Evaluation of gene detection sensitivity in PuTi-spots of mouse liver specimens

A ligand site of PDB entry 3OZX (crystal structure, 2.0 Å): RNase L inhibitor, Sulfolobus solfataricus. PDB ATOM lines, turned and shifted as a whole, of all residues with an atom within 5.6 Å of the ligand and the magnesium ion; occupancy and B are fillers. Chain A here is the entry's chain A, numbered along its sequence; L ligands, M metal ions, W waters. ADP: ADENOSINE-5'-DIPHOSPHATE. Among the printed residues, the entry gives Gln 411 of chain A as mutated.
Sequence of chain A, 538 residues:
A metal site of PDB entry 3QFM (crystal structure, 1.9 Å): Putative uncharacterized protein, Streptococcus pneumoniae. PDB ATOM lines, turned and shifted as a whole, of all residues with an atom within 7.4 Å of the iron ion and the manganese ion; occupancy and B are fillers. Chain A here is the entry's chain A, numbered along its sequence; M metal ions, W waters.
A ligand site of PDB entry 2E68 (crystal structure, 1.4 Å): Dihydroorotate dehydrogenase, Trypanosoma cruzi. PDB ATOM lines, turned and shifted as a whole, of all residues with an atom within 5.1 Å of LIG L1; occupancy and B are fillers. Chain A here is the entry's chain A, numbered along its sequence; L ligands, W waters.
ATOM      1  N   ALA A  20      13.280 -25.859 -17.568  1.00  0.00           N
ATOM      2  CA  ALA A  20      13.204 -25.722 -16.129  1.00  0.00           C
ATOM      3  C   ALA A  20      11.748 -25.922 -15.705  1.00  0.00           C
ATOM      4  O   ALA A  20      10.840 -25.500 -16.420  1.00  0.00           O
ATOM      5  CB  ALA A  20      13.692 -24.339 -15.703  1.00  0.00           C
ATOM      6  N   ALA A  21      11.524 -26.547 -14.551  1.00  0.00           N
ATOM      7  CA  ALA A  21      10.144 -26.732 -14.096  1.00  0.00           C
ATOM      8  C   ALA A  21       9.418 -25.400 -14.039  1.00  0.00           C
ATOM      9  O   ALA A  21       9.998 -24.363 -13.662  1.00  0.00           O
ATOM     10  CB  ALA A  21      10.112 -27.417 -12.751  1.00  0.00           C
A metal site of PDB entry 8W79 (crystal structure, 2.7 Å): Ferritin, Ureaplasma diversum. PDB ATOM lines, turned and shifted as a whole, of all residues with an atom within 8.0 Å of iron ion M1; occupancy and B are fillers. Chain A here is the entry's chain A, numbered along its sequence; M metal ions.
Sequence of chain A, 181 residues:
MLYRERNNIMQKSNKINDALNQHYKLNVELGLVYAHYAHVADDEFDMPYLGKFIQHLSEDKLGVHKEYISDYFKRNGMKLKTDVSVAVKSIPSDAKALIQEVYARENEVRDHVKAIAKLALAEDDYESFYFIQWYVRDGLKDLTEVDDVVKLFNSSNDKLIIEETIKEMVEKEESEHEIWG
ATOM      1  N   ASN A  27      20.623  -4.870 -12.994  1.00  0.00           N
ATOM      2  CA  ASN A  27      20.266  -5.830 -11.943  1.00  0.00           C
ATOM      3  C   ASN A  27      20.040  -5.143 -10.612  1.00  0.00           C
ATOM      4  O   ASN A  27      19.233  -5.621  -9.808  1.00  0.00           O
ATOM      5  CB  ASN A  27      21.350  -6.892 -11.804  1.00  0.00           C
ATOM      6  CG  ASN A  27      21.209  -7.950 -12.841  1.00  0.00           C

The gene expression profile of the PuTi-spots was evaluated. Ten PuTi-spots were collected from a 10 µm-thick tissue section of mouse liver and used for evaluation as ten replicates. The proportion of gene expression levels and detection frequency for both FF and FFPE samples were comparable in all ten replicates (Supplementary Fig. 2). In the principal component analysis (PCA) of gene expression, two different clusters corresponding to FF and FFPE samples were observed (Fig. 2e). This suggests that the differences in the detected gene pattern depend on the tissue preservation condition. We compared the expression levels of ten genes expressed specifically in the mouse liver32 in FF or FFPE tissue spots. The normalized read counts showed that the Gnmt, Mat1a, and Hamp genes showed almost no difference in expression between FF and FFPE samples, whereas the seven other genes showed significant differences in expression based on the fixation conditions (Fig. 2f). The differences in the normalized read counts for each gene between PuTi-spots and purified total RNA were not substantial, suggesting that the differences indicated in Fig. 2f did not result from differences in the methods used for cDNA library preparation, including RNA purification. Therefore, we aligned the sequencing reads to each gene using Integrative Genomics Viewer33,34,35. The results showed that FFPE samples used for this evaluation showed a significant decrease in reads with alignment at approximately 500 bases from the 3′-end of each gene, regardless of whether the starting material was purified total RNA or a PuTi-spot (Supplementary Fig. 3). This suggests that cDNA obtained from FFPE samples is fragmented to approximately 500 bases or less owing to nucleic acid degradation by methylene crosslinking. Thus, the number of reads in FFPE-derived samples tends to decrease compared to that in the FF-derived sample because the reads are biased toward the 3′-end. Since the Hamp gene was only approximately 400 bases, the reads mapped to the entire gene region without bias, which resulted in no difference between the normalized read counts in FF and FFPE samples. In contrast, the Mat1a gene spans approximately 3.5 kb, which is greater than the average length of the genes assessed in this study (approximately 1.6 kb). In both FF and FFPE samples, there was a depression in read alignment in the middle of the last exon at the 3′-end (the last exon was approximately 1.9 kb in length), possibly because the complete sequence was not obtained, similar to that obtained for the cDNA template, even from FF samples. The results of RNA-seq using PuTi-spots suggested that the differences in gene expression profiling could be attributed to the method of tissue preservation rather than the method of library preparation, based on the starting materials. The bias in gene expression profiling between FF- and FFPE-derived samples could be eliminated by, for example, focusing only on the 3′-end.